Latest updates on Canadian immigration as of 2024

Latest updates on Canadian immigration as of 2024

·  Immigration Targets and Policy Adjustments:

  • Canada is maintaining its ambitious immigration targets, aiming to welcome 485,000 new immigrants in 2024 and increasing to 500,000 annually by 2025 and 2026. However, there is a focus on reducing the number of temporary residents. Measures include a cap on study permits and changes to spousal open work permits, limiting them to those pursuing master's or doctoral programs​ ​​ (CIC News)​.


·  International Student Program Enhancements:

  • The International Student Program has been strengthened with a new verification system for Letters of Acceptance to curb fraud. From December 2023, Designated Learning Institutions must confirm each applicant’s acceptance letter directly with IRCC. Additionally, the cost of living requirement for international students has been raised from CAD $10,000 to CAD $20,635​  (CIC News)​.

New Temporary Public Policies:

  • A new public policy will allow Hong Kong residents applying for permanent residence to extend their status and obtain new open work permits while their applications are processed. This policy, starting May 27, 2024, will benefit those under the in-Canada graduates or Canadian work experience streams


Support for Skilled Temporary Workers:

  • IRCC has approved a temporary measure for Manitoba, allowing 6,700 temporary workers under the Manitoba Skilled Worker Provincial Nominee Program to extend their work permits while awaiting permanent residency. This measure aims to address labor market needs and may be extended to other provinces​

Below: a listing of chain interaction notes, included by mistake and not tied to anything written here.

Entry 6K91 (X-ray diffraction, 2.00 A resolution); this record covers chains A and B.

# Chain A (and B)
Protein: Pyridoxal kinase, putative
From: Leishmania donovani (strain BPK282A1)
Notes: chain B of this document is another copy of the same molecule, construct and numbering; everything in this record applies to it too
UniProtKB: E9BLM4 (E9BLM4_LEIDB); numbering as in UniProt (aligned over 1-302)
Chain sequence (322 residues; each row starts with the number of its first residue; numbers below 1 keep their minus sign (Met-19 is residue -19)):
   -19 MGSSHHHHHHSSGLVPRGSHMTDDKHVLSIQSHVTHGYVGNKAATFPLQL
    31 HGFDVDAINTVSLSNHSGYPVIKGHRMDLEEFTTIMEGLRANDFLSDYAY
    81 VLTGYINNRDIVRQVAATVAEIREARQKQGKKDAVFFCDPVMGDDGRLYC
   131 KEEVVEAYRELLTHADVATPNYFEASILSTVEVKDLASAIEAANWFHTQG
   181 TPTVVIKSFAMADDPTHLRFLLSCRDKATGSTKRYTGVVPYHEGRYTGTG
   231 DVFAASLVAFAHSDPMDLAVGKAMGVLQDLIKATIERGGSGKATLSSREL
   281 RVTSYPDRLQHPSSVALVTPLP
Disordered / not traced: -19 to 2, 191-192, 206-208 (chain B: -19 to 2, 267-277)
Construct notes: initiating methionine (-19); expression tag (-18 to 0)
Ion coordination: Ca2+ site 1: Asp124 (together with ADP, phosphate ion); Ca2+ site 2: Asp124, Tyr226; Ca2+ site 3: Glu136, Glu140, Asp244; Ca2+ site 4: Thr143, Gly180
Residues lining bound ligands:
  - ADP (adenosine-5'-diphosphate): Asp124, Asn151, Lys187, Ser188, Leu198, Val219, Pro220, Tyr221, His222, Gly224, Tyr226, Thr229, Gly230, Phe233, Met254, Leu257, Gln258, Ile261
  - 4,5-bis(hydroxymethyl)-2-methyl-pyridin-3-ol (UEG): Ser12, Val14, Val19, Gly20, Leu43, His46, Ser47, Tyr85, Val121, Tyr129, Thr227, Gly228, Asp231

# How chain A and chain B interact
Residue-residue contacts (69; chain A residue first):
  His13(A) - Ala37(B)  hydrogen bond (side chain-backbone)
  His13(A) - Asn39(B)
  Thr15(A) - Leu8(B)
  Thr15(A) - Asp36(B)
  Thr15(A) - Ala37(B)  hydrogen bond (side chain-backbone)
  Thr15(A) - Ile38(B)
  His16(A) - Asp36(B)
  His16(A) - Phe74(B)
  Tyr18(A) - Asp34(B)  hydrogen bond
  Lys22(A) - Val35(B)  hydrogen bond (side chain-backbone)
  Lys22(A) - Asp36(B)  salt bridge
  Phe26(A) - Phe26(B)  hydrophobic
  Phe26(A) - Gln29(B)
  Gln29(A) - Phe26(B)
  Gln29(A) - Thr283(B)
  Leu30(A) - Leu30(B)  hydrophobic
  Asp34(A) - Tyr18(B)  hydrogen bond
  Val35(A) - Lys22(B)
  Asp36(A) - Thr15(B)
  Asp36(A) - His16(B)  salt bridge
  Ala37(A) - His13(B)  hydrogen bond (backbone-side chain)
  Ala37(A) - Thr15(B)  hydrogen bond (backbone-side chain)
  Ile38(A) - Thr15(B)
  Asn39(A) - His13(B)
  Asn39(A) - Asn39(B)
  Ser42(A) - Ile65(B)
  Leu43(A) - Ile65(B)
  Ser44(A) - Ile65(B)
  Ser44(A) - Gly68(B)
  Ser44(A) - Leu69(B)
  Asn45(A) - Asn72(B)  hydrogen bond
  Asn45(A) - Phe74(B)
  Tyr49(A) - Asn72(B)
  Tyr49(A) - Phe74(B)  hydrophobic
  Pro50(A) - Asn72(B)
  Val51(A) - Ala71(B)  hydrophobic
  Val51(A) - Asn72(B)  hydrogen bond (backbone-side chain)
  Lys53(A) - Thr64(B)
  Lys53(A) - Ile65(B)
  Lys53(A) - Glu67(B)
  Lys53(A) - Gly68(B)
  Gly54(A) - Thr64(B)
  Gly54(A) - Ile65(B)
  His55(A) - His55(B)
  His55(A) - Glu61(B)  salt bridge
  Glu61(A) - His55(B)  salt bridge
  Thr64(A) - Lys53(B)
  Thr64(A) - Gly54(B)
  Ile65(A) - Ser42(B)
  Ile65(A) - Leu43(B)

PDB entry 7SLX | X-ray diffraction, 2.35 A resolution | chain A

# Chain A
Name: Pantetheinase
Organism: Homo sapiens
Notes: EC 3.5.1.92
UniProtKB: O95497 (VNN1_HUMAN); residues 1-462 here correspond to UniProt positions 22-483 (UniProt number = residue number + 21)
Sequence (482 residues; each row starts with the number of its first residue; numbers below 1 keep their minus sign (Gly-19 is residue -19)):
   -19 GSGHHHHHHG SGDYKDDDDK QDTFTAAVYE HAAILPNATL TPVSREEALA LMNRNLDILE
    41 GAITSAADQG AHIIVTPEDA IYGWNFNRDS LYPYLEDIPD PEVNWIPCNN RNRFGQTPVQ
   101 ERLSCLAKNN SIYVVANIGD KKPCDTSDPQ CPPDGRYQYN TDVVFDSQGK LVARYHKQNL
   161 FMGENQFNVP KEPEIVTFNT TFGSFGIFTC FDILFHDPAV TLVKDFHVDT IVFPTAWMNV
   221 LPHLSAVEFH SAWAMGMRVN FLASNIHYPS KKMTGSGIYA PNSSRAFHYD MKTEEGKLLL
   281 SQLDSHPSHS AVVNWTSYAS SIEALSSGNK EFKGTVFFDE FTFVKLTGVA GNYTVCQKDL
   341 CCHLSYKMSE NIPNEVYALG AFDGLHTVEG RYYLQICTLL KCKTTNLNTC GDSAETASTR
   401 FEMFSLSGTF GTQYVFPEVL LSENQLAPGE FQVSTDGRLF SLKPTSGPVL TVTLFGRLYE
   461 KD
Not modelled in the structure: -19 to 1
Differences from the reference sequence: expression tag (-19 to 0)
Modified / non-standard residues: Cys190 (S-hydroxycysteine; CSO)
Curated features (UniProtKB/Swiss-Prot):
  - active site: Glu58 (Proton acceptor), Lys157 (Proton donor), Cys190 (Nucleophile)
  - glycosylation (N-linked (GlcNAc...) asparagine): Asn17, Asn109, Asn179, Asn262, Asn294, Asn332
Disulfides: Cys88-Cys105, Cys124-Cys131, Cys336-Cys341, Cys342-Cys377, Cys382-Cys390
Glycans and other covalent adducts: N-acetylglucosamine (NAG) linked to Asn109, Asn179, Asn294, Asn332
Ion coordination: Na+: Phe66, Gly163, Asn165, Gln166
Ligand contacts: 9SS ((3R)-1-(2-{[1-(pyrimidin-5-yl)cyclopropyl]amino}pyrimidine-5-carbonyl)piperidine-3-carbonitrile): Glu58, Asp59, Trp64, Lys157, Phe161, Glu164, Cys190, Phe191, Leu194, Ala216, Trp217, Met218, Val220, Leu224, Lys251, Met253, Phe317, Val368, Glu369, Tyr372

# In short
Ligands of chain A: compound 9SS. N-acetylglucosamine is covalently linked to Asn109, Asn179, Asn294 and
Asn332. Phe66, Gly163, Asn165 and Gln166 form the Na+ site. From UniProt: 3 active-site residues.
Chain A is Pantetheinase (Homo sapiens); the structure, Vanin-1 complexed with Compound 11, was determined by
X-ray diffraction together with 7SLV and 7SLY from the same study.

·  Technology and AI Integration:

  • Canada is integrating more AI and technology in immigration processes to reduce application processing times, improve service standards, and combat fraud. This digital transformation is part of Canada’s strategy to attract global talent more effectively​ (CIC News)​.


  • Family Reunification Initiatives:
    • The Parents and Grandparents Program (PGP) will reopen, with IRCC sending 35,700 invitations to potential sponsors. The goal is to accept up to 20,500 applications for permanent residency. Additionally, a new pathway is available for families impacted by conflicts, such as in Sudan, offering temporary residency​ (CIC News)​​


For more detailed information and updates, you can visit the official IRCC website or follow immigration news on trusted sources like CIC News


Canada’s Provincial Nominee Programs (PNP): A Gateway to Permanent Residency


Canada’s Provincial Nominee Programs (PNPs) offer a strategic pathway to permanent residency tailored to the unique economic needs of each province and territory. These programs are pivotal in supporting regional labor markets and addressing demographic challenges by attracting skilled workers, entrepreneurs, and investors to Canada.

Overview of PNPs

PNPs allow provinces and territories to nominate individuals who wish to immigrate to Canada and who are interested in settling in a particular province. Each province and territory has its own criteria for their PNP, designed to select immigrants who meet specific local needs. This could include skilled workers, semi-skilled workers, entrepreneurs, or investors.

How PNPs Work

The PNP process generally involves two steps:

  1. Provincial Nomination: Candidates must apply to the province or territory where they wish to reside. Each province and territory has different streams targeting specific groups like skilled workers, business immigrants, or students.